(3/3): postgresql-server-8.4.9-1.el6_1.1.i686.rpm        | 3.3 MB     00:01     
--------------------------------------------------------------------------------
Total                                           1.5 MB/s | 6.2 MB     00:04     
Running rpm_check_debug
Running Transaction Test
Transaction Test Succeeded
Running Transaction
  Installing : postgresql-libs-8.4.9-1.el6_1.1.i686                         1/3 
  Installing : postgresql-8.4.9-1.el6_1.1.i686                              2/3 
  Installing : postgresql-server-8.4.9-1.el6_1.1.i686                       3/3 

Installed:
  postgresql-server.i686 0:8.4.9-1.el6_1.1                                      

Dependency Installed:
  postgresql.i686 0:8.4.9-1.el6_1.1    postgresql-libs.i686 0:8.4.9-1.el6_1.1   

Complete!
[kelvin@schettino ~]$

The server is installed along with the required client programs.

Configure Postgres – Initialize and start service

After installing Postgres you will need to initialize the database (once only):

[kelvin@schettino ~]$ sudo service postgresql initdb
Initializing database:                                     [  OK  ]

Set the server to restart on reboots and start the postmaster service:

[kelvin@schettino ~]$ sudo chkconfig postgresql on
[sudo] password for kelvin: 
[kelvin@schettino ~]$ sudo service postgresql start
Starting postgresql service:                               [  OK  ]

Configure Postgres – Set superuser password

Now let’s set a password for the superuser (the postgres user) using the PostgreSQL interactive terminal. Jump into the postgres user by using su (with the dash to get a login shell):

[kelvin@schettino ~]$ su -
Password: 
[root@schettino ~]# su - postgres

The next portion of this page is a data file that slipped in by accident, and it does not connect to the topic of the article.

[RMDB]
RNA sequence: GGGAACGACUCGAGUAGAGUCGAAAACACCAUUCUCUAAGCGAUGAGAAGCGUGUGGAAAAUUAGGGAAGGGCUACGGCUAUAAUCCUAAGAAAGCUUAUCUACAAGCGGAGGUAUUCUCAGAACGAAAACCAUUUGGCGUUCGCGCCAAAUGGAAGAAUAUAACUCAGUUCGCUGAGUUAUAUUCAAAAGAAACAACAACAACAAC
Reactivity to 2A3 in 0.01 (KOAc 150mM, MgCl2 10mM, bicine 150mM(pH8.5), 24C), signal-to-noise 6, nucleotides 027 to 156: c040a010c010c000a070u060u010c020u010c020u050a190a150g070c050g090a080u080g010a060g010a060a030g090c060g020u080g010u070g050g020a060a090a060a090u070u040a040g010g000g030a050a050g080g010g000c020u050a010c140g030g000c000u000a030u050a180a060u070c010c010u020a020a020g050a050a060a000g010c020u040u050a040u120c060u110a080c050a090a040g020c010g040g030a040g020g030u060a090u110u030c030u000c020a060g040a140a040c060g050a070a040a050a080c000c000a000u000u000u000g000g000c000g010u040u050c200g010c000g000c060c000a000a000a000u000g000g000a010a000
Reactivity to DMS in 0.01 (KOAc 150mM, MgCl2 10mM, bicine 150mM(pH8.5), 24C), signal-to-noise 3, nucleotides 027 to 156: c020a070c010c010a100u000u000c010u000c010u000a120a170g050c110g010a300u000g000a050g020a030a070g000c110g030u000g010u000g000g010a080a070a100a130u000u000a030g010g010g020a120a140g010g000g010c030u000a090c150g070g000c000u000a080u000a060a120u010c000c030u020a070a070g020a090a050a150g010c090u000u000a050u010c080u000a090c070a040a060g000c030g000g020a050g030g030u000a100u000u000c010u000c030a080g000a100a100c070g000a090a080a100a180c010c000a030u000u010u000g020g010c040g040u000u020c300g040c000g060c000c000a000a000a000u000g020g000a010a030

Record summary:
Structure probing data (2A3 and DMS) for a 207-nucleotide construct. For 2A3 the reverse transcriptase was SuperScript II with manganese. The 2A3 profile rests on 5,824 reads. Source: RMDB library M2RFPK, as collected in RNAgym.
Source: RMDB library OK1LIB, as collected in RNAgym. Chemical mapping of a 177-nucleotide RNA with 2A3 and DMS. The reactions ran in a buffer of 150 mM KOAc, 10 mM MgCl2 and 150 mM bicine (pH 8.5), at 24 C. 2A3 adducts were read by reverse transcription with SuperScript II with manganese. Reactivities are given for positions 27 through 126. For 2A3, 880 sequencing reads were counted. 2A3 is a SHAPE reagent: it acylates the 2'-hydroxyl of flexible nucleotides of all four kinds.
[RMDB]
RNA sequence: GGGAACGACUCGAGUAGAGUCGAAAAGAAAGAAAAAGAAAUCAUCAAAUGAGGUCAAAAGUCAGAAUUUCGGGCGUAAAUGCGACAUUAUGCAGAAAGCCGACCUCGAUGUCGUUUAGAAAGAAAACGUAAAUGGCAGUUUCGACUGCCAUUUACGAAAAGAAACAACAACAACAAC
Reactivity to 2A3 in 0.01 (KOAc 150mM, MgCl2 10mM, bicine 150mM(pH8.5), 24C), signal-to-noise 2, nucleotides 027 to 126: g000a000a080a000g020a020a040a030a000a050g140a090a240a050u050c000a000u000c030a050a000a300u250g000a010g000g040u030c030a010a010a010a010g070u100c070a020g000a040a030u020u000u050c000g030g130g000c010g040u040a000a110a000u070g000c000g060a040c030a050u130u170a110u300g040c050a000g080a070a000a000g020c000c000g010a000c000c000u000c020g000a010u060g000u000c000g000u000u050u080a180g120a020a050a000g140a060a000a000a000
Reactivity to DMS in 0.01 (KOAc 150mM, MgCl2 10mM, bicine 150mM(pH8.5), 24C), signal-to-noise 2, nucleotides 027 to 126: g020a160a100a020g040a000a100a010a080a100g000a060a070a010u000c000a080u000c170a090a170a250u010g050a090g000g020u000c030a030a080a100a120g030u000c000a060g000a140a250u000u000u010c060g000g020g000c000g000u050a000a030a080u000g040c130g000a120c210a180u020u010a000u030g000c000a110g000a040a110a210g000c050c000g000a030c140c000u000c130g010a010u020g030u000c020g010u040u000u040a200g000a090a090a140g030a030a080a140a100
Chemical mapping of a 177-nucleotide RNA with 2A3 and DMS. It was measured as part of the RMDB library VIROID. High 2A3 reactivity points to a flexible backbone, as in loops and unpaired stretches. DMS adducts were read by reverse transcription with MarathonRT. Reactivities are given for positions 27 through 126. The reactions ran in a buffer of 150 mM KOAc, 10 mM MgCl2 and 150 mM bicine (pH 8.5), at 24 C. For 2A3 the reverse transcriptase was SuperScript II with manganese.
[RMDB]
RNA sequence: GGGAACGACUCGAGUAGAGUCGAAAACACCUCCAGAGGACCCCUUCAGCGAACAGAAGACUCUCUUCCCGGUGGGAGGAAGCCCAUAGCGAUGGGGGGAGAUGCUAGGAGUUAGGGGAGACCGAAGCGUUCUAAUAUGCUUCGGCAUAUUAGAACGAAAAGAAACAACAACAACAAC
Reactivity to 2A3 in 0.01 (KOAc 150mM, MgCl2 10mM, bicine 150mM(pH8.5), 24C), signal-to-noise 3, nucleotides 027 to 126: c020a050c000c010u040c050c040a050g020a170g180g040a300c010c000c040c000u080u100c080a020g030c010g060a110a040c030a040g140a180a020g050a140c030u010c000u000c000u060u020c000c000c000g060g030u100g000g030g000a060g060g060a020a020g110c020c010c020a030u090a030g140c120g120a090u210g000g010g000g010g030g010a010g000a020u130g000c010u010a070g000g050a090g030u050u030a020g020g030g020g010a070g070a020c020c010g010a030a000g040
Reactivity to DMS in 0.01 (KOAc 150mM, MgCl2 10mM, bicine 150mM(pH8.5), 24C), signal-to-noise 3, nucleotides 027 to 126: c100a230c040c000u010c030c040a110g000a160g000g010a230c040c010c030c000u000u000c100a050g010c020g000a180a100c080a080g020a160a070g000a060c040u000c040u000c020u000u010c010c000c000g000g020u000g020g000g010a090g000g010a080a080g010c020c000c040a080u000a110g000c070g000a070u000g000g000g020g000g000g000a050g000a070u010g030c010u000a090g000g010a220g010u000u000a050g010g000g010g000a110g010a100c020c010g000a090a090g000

-bash-4.1$ psql
psql (8.4.9)
Type "help" for help.

postgres=# \password postgres
Enter new password: 
Enter it again:
postgres=# \q
-bash-4.1$

Configure Postgres – Activate password authentication

By default, the server uses ident as defined in the “PostgreSQL Client Authentication Configuration File”. If you open up pg_hba.conf you can see this default configuration:

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# TYPE  DATABASE    USER        CIDR-ADDRESS          METHOD
 
# "local" is for Unix domain socket connections only
local   all         all                               ident
# IPv4 local connections:
host    all         all         127.0.0.1/32          ident
# IPv6 local connections:
host    all         all         ::1/128               ident

Ident is a mapping of local system users (see /etc/passwd for list of system users) to Postgres users. I have never found this authentication method useful for any of the web development work that I have done. I always change it to “md5″ which allows you to create arbitrary users and passwords. Let’s change the server’s client configuration file (I assume you are still using the postgres user shell):

-bash-4.1$ whoami
postgres
-bash-4.1$ vim /var/lib/pgsql/data/pg_hba.conf

Change the “ident” methods to “md5″ methods at the bottom of the pg_hba.conf file: